Home Movies SPILL FILM REVIEW: BOOM – A FILM BY JORDAN ALBERTSEN

SPILL FILM REVIEW: BOOM – A FILM BY JORDAN ALBERTSEN

by Bryan Williston
The Sonics

BOOM – A FILM BY JORDAN ALBERTSEN

SCRATCHED VINYL FILMS

September 30, 2018

“Do you know this band…The Sonics?” The answer to this question varies, depending on who you ask. Many folks will give you a shake and a shrug. But if you ask a fan of Rock ‘n’ Roll, Garage, Punk, Psychobilly, Proto-punk, etc., the response will often be a resounding “YES!”.

In BOOM, filmmaker Jordan Albertsen sets out to discover the true story of how an early-1960s Tacoma, Washington-based band became “the most important band you’ve never heard of”, and experienced popularity fifty years after their initial heyday. BOOM reveals how five Tacoma teens – Larry Parypa, Andy Parypa, Rob Lind, Bobby Bennett and Jerry Roslie – formed The Sonics in 1963. Inspired by the sound of popular northwest U.S. bands such as The Wailers and The Kingsmen, and working with local producer/record label owner Buck Ormsby, The Sonics enjoyed regional hits with songs like “The Witch” and “Psycho”.

Making use of archival footage and photos, and band member interviews, Jordan Albertsen creates a strong narrative in this film. Driven in part by wanting to forge a greater connection with his father (who was a fan of The Sonics), and by his intrigue over the band’s unlikely international success, Albertsen takes his audience on a trip that is equal parts history and mystery.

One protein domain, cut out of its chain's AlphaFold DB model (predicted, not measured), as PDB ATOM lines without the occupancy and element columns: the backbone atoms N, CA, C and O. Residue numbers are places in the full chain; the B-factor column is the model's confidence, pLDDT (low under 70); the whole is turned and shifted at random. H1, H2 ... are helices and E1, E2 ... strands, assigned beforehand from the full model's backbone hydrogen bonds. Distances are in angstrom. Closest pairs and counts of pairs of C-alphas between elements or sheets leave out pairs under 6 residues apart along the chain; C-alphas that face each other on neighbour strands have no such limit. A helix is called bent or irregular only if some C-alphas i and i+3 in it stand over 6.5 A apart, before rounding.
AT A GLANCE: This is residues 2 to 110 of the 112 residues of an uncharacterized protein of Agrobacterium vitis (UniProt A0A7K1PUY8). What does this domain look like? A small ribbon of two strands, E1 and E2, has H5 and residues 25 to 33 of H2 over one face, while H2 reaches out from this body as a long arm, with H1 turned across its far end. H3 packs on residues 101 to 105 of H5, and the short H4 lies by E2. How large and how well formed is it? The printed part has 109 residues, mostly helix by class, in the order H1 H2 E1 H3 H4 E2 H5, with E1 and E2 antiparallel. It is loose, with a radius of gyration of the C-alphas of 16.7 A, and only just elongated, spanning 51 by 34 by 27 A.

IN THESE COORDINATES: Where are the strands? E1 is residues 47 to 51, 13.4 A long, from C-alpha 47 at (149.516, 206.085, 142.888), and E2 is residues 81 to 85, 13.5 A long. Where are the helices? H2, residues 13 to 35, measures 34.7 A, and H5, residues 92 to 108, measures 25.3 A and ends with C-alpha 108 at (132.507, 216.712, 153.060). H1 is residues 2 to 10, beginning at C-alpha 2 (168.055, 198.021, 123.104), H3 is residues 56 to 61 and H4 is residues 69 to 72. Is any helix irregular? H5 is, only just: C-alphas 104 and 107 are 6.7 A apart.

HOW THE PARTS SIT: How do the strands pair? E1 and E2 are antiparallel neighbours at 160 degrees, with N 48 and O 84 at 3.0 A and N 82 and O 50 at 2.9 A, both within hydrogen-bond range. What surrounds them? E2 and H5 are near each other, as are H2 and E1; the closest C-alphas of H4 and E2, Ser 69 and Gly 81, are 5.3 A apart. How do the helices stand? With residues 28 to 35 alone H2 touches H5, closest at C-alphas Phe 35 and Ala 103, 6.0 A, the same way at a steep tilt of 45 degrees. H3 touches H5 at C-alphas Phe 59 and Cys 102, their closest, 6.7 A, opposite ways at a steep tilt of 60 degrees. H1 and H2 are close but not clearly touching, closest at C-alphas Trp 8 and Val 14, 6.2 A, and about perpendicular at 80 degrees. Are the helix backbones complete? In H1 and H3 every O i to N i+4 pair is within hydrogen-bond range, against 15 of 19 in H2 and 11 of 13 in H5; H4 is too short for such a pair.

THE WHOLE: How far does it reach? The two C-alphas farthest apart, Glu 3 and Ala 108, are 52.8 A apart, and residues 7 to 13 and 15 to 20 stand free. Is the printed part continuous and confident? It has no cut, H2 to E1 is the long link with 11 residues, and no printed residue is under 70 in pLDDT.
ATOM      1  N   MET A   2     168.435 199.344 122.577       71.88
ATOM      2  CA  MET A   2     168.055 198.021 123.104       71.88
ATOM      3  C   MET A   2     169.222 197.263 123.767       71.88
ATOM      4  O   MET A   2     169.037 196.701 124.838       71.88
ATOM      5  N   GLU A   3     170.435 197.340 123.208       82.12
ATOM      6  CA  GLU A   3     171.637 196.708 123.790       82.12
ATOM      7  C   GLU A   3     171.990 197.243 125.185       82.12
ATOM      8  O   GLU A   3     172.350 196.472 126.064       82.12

The filmmaker uses the tried-and-true rock documentary method of recounting the history of a band by having members tell their story on camera. While this documentary style is common, the story moves along well, with members of the band weighing in on various aspects and details of The Sonics’ early days. Interviews are interspersed with the requisite early-1960s clips and photos, in addition to commentary from younger artists such as Kurt Bloch of Young Fresh Fellows and Fastbacks, Mike McCready of The Presidents of the United States of America, and Heart’s Nancy Wilson. The history and the testimonials from younger musicians give weight and context to how The Sonics’ efforts and regional success inspired the next generation of northwest bands.

Without giving too much away, Albertsen continues the story of The Sonics in the twenty-first century, investigating their seemingly improbable popularity overseas, as well as their reintroduction to the music scene, in America and beyond.

With BOOM, Jordan Albertsen has created a piece of filmmaking that works on a number of levels, appealing to a variety of audiences. Besides being writer-director-producer-editor, Albertsen also narrates this film in an accessible, everyman style. He engages the viewer immediately, in ways similar to the documentarian Michael Moore. Between The Sonics’ history and their present-day doings, BOOM moves along naturally, bringing the audience along with interest, every step of the way. An interesting film with a bit of a twist on the “rock doc” format, BOOM is a fine addition to the genre.



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